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Chapter 7


The Optical Equivalent

MR Imaging and k-Space

Filling k-Space with Data & Image Reconstruction

07-04 Filling k-Space with Data and Image Reconstruction

In most MR imaging sequences applied in clinical routine today, raw data are placed in a rectangular k-space grid [⇒ Edelstein].

In a standard spin-echo sequence, each 90° pulse creates a new line (Figure 07-08). The length of the line is determined by the strength of the frequency-encoding gradient and the sampling time, its position by the strength of the phase-encoding gradient.

Figure 07-08:
Graphic depiction of a spin-echo pulse sequence.

The position of the line is determined as follows. After the initial 90° ex­ci­ta­tion pulse, the spins evolve in the direction given by the phase-encoding gradient Gy and the frequency-encoding gradient Gx (yellow arrow in Figure 07-09a).

They are then turned around by the 180° pulse (red/magenta arrow). Then the frequency encoding gradient is switched on again and sampling starts. This is repeated for different amplitudes of the phase-encoding gradient until k-space is filled (Figure 07-09b).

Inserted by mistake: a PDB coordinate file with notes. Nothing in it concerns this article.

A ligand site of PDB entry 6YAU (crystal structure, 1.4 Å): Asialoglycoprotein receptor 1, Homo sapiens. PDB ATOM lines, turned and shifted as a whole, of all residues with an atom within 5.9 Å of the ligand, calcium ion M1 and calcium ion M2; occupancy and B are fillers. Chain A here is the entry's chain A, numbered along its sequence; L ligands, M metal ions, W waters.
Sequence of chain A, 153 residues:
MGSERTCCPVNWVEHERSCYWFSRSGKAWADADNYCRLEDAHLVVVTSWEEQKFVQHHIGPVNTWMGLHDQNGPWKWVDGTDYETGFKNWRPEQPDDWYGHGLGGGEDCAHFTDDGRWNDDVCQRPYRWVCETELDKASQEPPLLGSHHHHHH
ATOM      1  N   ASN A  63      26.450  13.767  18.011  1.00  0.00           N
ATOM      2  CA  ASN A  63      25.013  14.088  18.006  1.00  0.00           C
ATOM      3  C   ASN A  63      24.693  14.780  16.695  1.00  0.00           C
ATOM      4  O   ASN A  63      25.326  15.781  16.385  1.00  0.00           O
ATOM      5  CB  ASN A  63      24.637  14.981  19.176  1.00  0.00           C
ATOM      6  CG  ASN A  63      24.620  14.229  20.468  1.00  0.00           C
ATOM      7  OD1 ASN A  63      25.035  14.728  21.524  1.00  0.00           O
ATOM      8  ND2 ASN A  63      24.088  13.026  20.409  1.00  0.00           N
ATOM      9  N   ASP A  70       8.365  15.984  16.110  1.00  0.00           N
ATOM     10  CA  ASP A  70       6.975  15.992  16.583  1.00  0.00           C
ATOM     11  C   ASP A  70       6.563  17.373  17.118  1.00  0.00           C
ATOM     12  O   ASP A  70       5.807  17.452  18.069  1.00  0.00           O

Figure 07-09:
Mapping of k-space in a spin-echo pulse sequence.
(a) Positioning of a single line.
(b) Filling of the entire k-space. Phase di­rec­tion: blue arrow, frequency direction: red arrow.
In conventional pulse sequences, such as the spin-echo sequence, one line of k- space is filled per repetition time (TR) cycle (commonly there are 256 cycles per ima­ging experiment, not only ten as in this fi­gure).

The time needed for such an imaging experiment is the number of phase-encoding steps (NGy) multiplied by the repetition time (TR) and the number of excitations (NEX):

NGy × TR × NEX

Now we have filled the data matrix with each row containing information from one echo. Each data point is then Fourier-transformed in the x-direction, which leads to a new data matrix where every point in each column contains in­for­ma­tion stemming from a certain frequency; the phase information differs point-by-point per row. The second Fourier transform is performed in the y-direction to extract phase information. This again leads to a new data matrix containing combined phase and frequency information. The output is a matrix showing a modulus or magnitude image which corresponds to the bulk of MR signals from each point. Phase correction might be necessary to correct for phase jumps bet­ween 0° and 360°.

Among the main parameters influenced by k-space are the speed of ac­qui­si­tion, spatial resolution, field-of-view, contrast, and artifacts. Details can be found in some dedicated papers [Review articles:⇒ Hennig; ⇒ Mezrich; ⇒ Pelc; ⇒ Peters].

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